“In total, defendants’ fraud saved them approximately $168,040,168 in interest, which shall be imposed, jointly and severally, among Donald Trump and the defendant entities that he owns and controls, as the misconduct at issue was committed by the Trump Organization’s top management,” according to Judge Engoron.

When Mr Trump sold the Old Post Office hotel in Washington DC, he paid off the Deutsche Bank loan, among financing terms that relied on Mr Trump’s statement of financial condition that included grossly inflated valuations of his net worth and assets.

Mr Trump earned more than $126m through that sale, with Donald Trump Jr and Eric Trump each earning more than $4m.

In his ruling, the judge determined that Mr Trump, the Donald J Trump Revocable Trust and the Trump Organization are “jointly and severally liable” for the more than $126m in those so-called “ill-gotten gains”.

Similarly, Mr Trump and his entities are “jointly and severally liable” for the windfall of profits attributed to the $60m sale of the Ferry Point golf course to Bally’s.

How ‘severely compromised’ credibility of the defendants’ testimonies impacted the case

When he spent hours on the witness stand last year, Donald Trump “rarely responded to the questions asked, and he frequently interjected long, irrelevant speeches on issues far beyond the scope of the trial,” according to the judge.

“His refusal to answer the questions directly, or in some cases, at all, severely compromised his credibility,” he added.

Eric Trump had taken over the Trump Organization’s daily business but repeatedly denied knowing anything about the statements of financial condition that are central to the case when he testified in the case last year. His “credibility was severely damaged” through his repeated denials, and only when “confronted with copious documentary evidence conclusively demonstrating otherwise, he finally conceded” that he knew about those statements, according to the judge.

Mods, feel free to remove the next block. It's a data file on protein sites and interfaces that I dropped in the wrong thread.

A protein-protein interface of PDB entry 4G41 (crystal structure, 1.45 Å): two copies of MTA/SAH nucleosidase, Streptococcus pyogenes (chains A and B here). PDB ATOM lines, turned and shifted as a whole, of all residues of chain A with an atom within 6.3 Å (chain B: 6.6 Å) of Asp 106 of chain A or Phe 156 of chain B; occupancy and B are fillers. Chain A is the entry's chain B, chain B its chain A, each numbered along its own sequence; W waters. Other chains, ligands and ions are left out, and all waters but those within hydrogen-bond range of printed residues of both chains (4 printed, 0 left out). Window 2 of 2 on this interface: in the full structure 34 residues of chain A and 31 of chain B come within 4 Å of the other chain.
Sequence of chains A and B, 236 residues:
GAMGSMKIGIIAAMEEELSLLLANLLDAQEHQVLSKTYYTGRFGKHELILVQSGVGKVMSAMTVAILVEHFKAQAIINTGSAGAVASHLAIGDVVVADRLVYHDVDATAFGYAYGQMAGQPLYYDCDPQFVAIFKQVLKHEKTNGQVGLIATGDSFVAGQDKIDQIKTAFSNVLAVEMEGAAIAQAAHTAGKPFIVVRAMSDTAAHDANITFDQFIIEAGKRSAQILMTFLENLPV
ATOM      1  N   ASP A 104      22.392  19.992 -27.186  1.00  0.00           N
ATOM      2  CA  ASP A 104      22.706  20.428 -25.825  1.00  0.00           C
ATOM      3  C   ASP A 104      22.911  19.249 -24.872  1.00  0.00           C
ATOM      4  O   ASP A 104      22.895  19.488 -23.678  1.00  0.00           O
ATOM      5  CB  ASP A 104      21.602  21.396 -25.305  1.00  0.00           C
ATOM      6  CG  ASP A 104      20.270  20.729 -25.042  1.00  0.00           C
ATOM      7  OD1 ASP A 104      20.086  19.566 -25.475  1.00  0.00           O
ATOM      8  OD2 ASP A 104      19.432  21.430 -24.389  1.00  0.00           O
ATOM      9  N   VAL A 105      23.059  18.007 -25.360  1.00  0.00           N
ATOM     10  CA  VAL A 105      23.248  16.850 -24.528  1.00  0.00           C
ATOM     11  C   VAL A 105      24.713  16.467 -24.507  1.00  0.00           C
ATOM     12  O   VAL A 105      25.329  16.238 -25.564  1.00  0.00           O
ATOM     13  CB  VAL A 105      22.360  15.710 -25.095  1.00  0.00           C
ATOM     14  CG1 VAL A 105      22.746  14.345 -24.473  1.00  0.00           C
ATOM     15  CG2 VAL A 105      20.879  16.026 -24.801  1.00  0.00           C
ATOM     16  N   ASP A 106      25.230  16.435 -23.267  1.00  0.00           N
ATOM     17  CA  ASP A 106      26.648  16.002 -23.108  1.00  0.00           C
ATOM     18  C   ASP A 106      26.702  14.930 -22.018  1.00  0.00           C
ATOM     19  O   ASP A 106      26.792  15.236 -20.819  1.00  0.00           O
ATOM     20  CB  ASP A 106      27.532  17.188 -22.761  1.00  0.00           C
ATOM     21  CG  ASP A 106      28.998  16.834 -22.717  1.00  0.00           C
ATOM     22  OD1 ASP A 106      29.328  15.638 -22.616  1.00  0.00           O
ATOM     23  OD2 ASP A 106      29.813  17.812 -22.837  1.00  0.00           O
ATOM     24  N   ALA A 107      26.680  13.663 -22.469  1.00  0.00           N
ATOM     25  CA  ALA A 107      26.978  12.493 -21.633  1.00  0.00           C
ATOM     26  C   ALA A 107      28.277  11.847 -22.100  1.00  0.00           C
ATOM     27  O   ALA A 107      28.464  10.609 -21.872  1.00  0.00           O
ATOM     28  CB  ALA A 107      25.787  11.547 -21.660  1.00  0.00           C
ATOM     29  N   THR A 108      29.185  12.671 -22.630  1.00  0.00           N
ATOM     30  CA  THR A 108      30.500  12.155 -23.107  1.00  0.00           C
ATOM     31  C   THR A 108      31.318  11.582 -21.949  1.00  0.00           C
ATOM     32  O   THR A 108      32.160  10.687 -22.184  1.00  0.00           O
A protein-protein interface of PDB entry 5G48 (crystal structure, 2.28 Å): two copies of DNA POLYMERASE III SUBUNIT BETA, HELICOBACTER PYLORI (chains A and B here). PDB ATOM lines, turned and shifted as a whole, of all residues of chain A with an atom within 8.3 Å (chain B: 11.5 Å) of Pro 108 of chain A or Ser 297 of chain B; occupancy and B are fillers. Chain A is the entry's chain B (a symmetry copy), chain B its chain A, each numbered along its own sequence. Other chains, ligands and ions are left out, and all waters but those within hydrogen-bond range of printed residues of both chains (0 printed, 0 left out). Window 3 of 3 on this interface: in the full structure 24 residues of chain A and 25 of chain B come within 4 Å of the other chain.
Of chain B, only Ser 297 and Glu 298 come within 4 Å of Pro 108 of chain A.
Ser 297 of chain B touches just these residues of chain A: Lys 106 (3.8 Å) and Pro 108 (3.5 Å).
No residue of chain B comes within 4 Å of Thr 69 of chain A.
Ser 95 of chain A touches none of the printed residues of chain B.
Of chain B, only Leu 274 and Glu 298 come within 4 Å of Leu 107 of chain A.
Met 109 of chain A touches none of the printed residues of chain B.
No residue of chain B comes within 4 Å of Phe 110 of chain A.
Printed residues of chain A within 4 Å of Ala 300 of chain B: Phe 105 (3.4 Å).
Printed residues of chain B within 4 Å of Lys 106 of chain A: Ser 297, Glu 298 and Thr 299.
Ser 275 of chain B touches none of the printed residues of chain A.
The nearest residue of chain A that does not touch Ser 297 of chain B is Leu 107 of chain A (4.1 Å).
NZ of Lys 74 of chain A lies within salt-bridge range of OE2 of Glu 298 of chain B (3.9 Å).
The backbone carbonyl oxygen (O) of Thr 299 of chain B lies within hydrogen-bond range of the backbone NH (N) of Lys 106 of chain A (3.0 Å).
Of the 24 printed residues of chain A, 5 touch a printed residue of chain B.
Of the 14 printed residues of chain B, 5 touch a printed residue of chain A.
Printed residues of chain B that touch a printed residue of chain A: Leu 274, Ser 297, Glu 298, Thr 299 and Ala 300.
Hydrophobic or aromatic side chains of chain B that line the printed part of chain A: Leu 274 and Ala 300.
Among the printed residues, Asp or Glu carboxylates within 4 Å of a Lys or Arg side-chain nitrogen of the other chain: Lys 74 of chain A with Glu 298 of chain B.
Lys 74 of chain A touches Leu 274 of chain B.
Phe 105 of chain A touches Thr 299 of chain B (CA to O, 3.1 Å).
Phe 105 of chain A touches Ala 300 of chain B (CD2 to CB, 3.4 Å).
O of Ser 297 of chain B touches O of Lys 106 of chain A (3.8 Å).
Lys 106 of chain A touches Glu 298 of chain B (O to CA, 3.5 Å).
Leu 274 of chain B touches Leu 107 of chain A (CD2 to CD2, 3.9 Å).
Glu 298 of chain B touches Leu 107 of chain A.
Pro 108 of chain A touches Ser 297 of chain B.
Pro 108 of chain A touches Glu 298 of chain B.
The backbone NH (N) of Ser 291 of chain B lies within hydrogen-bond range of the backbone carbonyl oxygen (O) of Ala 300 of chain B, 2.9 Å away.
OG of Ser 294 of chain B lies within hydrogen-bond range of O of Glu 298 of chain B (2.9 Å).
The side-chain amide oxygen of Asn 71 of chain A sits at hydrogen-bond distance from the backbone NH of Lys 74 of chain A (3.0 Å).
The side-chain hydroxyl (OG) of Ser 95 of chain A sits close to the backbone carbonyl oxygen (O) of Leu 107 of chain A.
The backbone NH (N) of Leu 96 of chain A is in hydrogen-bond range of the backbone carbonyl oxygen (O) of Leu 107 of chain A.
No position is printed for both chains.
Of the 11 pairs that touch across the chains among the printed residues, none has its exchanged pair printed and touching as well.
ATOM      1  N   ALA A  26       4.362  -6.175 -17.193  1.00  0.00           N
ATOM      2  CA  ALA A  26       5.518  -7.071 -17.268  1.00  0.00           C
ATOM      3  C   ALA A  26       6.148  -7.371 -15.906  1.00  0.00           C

“Begrudgingly acknowledging: ‘It appears that way, yes,” the judge noted.

Ivanka Trump, who was removed as a defendant in the case last year, was a comparatively “thoughtful, articulate, and poised witness,” but the judge found her “inconsistent recall, depending on whether she was questioned by [attorney general] or the defense, suspect.”

“In any event, what Ms Trump cannot recall is memorialized in contemporaneous emails and documents; in the absence of her memory, the documents speak for themselves,” he wrote.

‘Michael Cohen told the truth’

Donald Trump was sitting with his attorneys while his former “fixer” Michael Cohen was testifying against him.

On the stand, Cohen described how his former boss would call on him to “increase the total assets based upon a number that he arbitrarily elected” for his statement of financial condition.

Cohen and now-convicted former Trump Organization chief financial officer Allen Weisselberg – who is also a defendant in the fraud case – were instructed to “reverse engineer the various different asset classes” in order to “achieve the number that Mr Trump had tasked us with,” Cohen said.

Asked by counsel for the attorney general’s office what that number was, Cohen replied: “Whatever number Mr Trump told us to.”

Mr Trump and his attorneys have insisted that the testimony from the “star witness” for the attorney general’s office was unreliable and amounted to perjury, enough to toss the case completely. The judge rejected that motion.